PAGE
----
In November, the U.S. Department of Health and Human Services (HHS) issued a proposed rule governing wellness programs offered as part of employer-sponsored health plans for plan years beginning January 1, 2014. The proposed rule is aimed at boosting incentive for large employers to increase the health status of their employees since large employers will be continue to be regarded as discrete risk pools under the Patient Protection and Affordable Care Act, whereas small employers will be collectively treated as a single risk pool.
In addition to the traditional participatory wellness programs such as discounts on fitness club memberships, health assessments and seminars, the proposed rules create an enhanced incentive for employers to offer health contingent wellness programs. The contingency? Employees must adopt a lifestyle changes and health improvement plans designed to help them reach target biometric goals such reducing weight, body mass index (BMI), blood pressure, or cholesterol levels. If they hit the prescribed targets, the proposed rule would allow employers to reward the employee with a payout of up to 30 percent of the cost of the employee’s health coverage for the plan year, an increase over the current 20 percent permitted under rules adopted in 2006.
The rulemaking’s preamble suggests HHS believes the increase in the maximum reward is necessary to boost participation in contingent wellness programs. It cites a 2010 survey by NBGH and TowersWatson in which just four percent of responding employers reported offering financial incentives for maintaining a BMI within target levels. Only three percent did so for maintaining targets for blood pressure and cholesterol levels. Based on these numbers, increasing the maximum award level alone isn’t likely to produce a significant increase in the number of employers and employees participating in contingent wellness programs.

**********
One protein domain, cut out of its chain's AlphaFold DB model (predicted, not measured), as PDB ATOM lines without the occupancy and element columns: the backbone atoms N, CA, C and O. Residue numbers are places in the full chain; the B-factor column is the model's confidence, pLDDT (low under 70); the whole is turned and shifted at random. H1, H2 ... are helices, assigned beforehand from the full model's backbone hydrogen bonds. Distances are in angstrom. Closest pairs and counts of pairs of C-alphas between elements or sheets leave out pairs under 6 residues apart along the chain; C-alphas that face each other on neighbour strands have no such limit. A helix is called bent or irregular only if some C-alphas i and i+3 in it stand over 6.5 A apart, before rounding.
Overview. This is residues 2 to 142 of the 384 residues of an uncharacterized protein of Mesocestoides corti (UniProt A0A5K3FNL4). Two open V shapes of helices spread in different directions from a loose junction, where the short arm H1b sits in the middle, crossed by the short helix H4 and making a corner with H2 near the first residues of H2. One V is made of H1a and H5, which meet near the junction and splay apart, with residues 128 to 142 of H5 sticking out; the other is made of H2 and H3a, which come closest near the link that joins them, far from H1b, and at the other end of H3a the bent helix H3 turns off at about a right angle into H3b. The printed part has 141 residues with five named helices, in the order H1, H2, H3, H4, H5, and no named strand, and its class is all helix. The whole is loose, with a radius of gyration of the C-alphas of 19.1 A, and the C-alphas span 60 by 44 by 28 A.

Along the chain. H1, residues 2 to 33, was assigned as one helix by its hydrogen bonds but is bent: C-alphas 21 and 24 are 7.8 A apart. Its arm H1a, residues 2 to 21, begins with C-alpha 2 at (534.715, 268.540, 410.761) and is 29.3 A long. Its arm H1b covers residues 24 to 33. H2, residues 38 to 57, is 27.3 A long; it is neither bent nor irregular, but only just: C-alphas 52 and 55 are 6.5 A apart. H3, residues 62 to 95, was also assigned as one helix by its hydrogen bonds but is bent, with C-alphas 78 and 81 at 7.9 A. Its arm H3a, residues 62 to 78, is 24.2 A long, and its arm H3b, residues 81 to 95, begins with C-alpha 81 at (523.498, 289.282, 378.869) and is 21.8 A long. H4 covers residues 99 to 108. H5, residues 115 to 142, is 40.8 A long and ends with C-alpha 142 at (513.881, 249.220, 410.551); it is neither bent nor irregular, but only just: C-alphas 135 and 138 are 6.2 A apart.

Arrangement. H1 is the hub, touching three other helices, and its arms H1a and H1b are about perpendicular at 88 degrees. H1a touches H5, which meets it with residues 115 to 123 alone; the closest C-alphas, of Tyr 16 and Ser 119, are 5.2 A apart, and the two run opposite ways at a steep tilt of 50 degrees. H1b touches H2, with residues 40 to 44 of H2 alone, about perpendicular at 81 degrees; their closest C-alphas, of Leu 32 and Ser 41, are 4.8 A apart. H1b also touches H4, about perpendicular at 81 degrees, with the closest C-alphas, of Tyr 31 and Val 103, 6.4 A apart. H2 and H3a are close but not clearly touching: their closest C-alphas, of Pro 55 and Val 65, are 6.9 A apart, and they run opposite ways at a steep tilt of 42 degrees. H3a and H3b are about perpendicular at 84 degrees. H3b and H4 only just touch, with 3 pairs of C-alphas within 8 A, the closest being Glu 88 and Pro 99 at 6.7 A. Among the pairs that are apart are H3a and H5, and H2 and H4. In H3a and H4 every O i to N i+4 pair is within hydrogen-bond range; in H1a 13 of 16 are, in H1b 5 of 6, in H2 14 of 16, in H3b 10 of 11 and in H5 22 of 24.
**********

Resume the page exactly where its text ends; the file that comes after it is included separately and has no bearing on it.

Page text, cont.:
However, if such programs were joined with affording employees greater control over when and where they work, participation could increase substantially and employers would see a potentially large payoff in improved employee health status and reduced medical utilization. Schedule control eliminates the “I don’t have time” excuse for not engaging in health promoting behaviors such as regular exercise and getting sufficient amounts of sleep. If employers want employees to take responsibility for their health, they must give them the means to adopt healthy lifestyles and avoid the daily sedentary (and hardly health promoting) routine of commuting to and from and sitting in a centralized office. Plus they would likely enjoy the added bonus of crisper and more creative thinking and better ideas from employees getting plenty of sleep and exercise thanks to having more control over their work schedules.
Aon Hewitt’s survey shows a growing number of employers are beginning to link incentives to a result, as opposed to simply participating in a program. Of companies that offer incentives, 58 percent offer some form of incentive for completing lifestyle modification programs, such as quitting smoking or losing weight. About one-quarter offer incentives for progress or attainment made towards meeting acceptable ranges for biometric measures such as blood pressure, body mass index, blood sugar and cholesterol.